Windows 10 UWP

ThemeResource – Dark and Light themes in Windows 10

In my application I wanted support for a dark and light theme that users could change at runtime via a setting. Turns out there is already support for a dark and light theme via the ThemeResource and I could easily change it programmatically. It was just a matter of defining my styles / look and feel to match!


If you’re a Windows Phone user, you know you can also go into the settings and define if you want the phone to run in a light or dark mode. In Windows 10, the functionality is there as well but only available by adding two keys to the registry. What we can infer from the keys below is that Windows 10 runs in Light mode by default.



If you want to see what Windows 10 looks like in Dark mode and for more info on the current state of the dark theme checkout this howtogeek article.

RequestedTheme Property

In App.xaml you have the RequestedTheme tag where you can specify either Light or Dark. It’s there by default if you start a new project and is set to Light. If you remove it, the value assumes the Default state. On that note, there are actually four states (more on this in a minute):

  • Default
  • Light
  • Dark
  • High Contrast


These are like StaticResources except they are somewhat dynamic. If you change the theme at runtime, they change as well.

Like StaticResources, you can define them in a ResourceDictionary but the key differences is that you encapsulate them within a ResourcesDictionary.ThemeDictionaries tag and you need to specify the dark, light and ideally the high contrast version using a key. Here’s a simple example:

        <ResourceDictionary x:Key="Dark">
            <Brush x:Key="MyButtonBrush">Red</Brush>
        <ResourceDictionary x:Key="Light">
            <Brush x:Key="MyButtonBrush">Green</Brush>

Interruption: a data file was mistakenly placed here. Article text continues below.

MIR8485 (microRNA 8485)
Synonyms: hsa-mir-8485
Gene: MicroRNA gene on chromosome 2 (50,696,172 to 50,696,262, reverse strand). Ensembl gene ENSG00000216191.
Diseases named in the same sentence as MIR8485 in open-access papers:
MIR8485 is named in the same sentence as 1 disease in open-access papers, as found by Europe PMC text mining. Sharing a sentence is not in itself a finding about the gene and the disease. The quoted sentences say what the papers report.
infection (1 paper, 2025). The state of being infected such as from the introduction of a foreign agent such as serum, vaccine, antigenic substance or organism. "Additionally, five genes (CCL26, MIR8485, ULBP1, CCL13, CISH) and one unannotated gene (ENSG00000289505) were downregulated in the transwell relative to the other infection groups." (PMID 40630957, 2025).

<ResourceDictionary x:Key="HighContrast">
            <Brush x:Key="MyButtonBrush">Blue</Brush>

And here is my example where I use it. Note the use or ThemeResource.

<Button Content="Hello World" Click="HelloWorld_Click" Background="{ThemeResource MyButtonBrush}" />

The key thing to note in the above resource dictionary is the use of the light, dark and high contrast keys. You could enter a value for Default but Microsoft does not recommend it. More information from on ThemeResource available here from Microsoft.

RequestedTheme property

Within each FrameworkElement (the base type for XAML elements), Microsoft added the RequestedTheme property. That means you could change it programmatically or via XAML so you could do something interesting, such as having some content on the light theme and other on the dark, such as this:

<Button Content="Hello World Dark" Background="{ThemeResource MyButtonBrush}" RequestedTheme="Dark" />
<Button Content="Hello World Light" Background="{ThemeResource MyButtonBrush}" RequestedTheme="Light" />

Switching between Light and Dark

The RequestedTheme property we saw earlier, in the app.xaml, is a global setting. If you try to change it at runtime you will get an exception. But you can set it at start up but that means the user would have to shutdown your application and open it back up.

If you want to change between themes in code, the most sensible thing to do is to change the RequestedTheme property at the root frame of your application. That way the theme applies to all the pages.

I’m using Caliburn.Micro. At one point I have to register my navigation service, as seen below, in my app.xaml.cs.

    protected override void PrepareViewFirst(Frame rootFrame)

I’m not 100% sure how I’ll incorporate this as part of my application so, for now, I created a public static value in my app.xaml.cs, which I can then access later in my program.

    public static Frame MyRootFrame;

    protected override void PrepareViewFirst(Frame rootFrame)
        MyRootFrame = rootFrame;

… and later in my view model, I have a view with a single button. Here’s the implementation in the view model where I simply toggle between the different states.

    public void ToggleThemes()
        App.MyRootFrame.RequestedTheme = App.MyRootFrame.RequestedTheme == ElementTheme.Dark ? ElementTheme.Light : ElementTheme.Dark;

Here’s another implementation using dependency injection, from Olivier Matis.

Summary and Further Reading

The good news is that you can create a dark or light theme. You can also toggle between the two programmatically.

For more information, check the ResourceDictionary and XAML resource references and XAML Theme Resources articles from Microsoft.

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